This is Hideki Kamiya, Chief Game Designer at PlatinumGames and creative director of Sol Cresta.
Did you all enjoy the new Sol Cresta trailer? Some of you may be thinking, “A sequel to Moon Cresta and Terra Cresta in this day and age? And from PlatinumGames? And it’s not an April Fools joke after all?”
To explain a bit for those who may not know, Moon Cresta and Terra Cresta were released in the 80s by a game company called Nihon Bussan, better known as Nichibutsu. Both games were vertically scrolling shooters that included a play mechanic where you docked with friendly ships.
At a time when shooting games where you fought alone were the norm, aggressive gameplay that made your ship more powerful as you docked with allies had gamer kids burning with excitement back then, and both games took a place in gaming history. Of course, I was one of those gamer kids and experienced the fever in real time.
Sol Cresta itself is a “free-form docking and shooting” game that PlatinumGames will release, and it bridges the gap of 36 years since the release of Terra Cresta in 1985 as the official sequel and next entry in the Cresta Series.
But just how did this miraculous project come to be? Well, I’d like to tell you the secret of the birth of Sol Cresta.
Starting with Bayonetta and continuing with titles like Anarchy Reigns, Metal Gear Rising: Revengeance, The Wonderful 101, NieR:Automata, and ASTRAL CHAIN, PlatinumGames has been fortunate to have the titles we’ve released receive acclaim for the “action feel,” and we’ve come to be known as “the studio that makes action games.”
However, as a studio we want to make all kinds of fun games, not just action games.
Since I was a kid, I played and had fond memories of a lot of games; shooting games (although these days this tends to mean FPS), adventure games, RPGs, and more. Eventually I thought, “ I want to make games too,” and that dream came true when I became a game designer.
Moon Cresta ©2014 HAMSTER Co.
Terra Cresta ©2014 HAMSTER Co.
But as times changed, technology advanced, and the player base grew, the very nature of games and the corresponding trends changed a lot and having become a creator myself, I was involved with large-scale projects centered around 3D visuals and gameplay. Before I knew it, the kind of games I knew as a kid—the simple, almost primitive yet packed with fun “classic games”—had disappeared from the mainstream market.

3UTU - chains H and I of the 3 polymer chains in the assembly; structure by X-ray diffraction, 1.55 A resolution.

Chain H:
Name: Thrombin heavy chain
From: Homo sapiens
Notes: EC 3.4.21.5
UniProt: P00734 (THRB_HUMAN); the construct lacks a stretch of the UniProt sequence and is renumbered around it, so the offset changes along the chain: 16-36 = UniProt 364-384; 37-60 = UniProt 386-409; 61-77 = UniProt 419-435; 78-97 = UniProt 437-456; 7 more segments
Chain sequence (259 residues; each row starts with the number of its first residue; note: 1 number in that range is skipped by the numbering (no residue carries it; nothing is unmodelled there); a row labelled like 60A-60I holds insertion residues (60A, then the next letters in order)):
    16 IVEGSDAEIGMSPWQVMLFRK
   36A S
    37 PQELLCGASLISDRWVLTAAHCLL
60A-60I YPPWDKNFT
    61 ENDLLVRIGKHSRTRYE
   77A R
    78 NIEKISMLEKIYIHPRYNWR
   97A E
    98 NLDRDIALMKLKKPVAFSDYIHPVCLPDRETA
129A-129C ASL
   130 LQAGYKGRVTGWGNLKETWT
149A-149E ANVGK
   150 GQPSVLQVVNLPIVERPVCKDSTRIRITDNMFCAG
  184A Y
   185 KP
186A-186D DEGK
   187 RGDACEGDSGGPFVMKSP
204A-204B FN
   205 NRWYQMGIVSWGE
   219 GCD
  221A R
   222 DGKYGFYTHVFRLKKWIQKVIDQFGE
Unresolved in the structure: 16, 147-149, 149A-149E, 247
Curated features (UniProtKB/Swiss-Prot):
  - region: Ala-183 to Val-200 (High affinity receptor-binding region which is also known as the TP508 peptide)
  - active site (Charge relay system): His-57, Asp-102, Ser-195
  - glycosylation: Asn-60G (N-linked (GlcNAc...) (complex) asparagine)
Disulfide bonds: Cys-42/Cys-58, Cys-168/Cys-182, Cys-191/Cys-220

This is getting into production talk, but it is no simple task to launch a game project in a genre that’s not mainstream. Furthermore, in my position it’s also my duty to develop the company’s flagship titles. But even while buried by my workload day in and day out, I never forgot the way I felt when I first dreamed of making games, and if only on paper I still hatched plans in secret for games that can recapture that nostalgic feeling and keep them warm inside.
Time passed, and about 3 years ago, I called our studio head Atsushi Inaba into a meeting room and revealed my idea for a certain game. I said, “I have an idea for a vertically shooting game where you play while combining and reconfiguring 3 fighter jets.”
Most shooting games are simple games where you pilot jets, fire bullets, and shoot down the enemy. However, there have also been a few unique games with standout gameplay features like a variety of powerups that you can choose from or support craft that can be used for offense and defense.
If we were going to take on a genre that is itself considered a “classic,” the game would need to have the kind of unique gameplay like the titles created by industry pioneers, or there would be no meaning in the attempt. With the firm belief that the three-fighter “dock-and-split” system I’d envisioned would help realize a new game experience on par with the historical titles that had come before, I shared my idea with Inaba.
Inaba quickly became interested as I explained, and since he also had the desire to make a game like the ones he was crazy for as a kid, he may have been waiting for an opportunity like this. The draft of the idea I handed to Inaba started like this:
Title: Sol Cresta
This game is a “free-form docking and shooting” game and carries on the spirit of Moon Cresta and Sol Cresta to become the final chapter of the “Cresta Saga.” It elevates the series’ “docking” mechanic to make it the core of gameplay.”
Original GDD for Sol Cresta
My “dock-and-split” shooting idea came about born during planning for possible new games, but as I was working out the details Moon Cresta and Terra Cresta, the games that arguably originated docking as a gameplay theme, popped into my head. Then I thought “How great would it be if I could take these games that I loved and build on their gameplay and world building?” As I thought about it, my imagination ran wild and my excitement couldn’t be contained.
Around that time, Hamster’s Arcade Archives classic game revival project was getting praise from players around the world, and that course of events may have also given me inspiration.
However, I did have some doubts. Since the founding of PlatinumGames, we’ve always had the desire to create our own original titles and realizing this project as the sequel to another company’s brand would mean abandoning that path. A feeling similar to regret still lingered in my mind.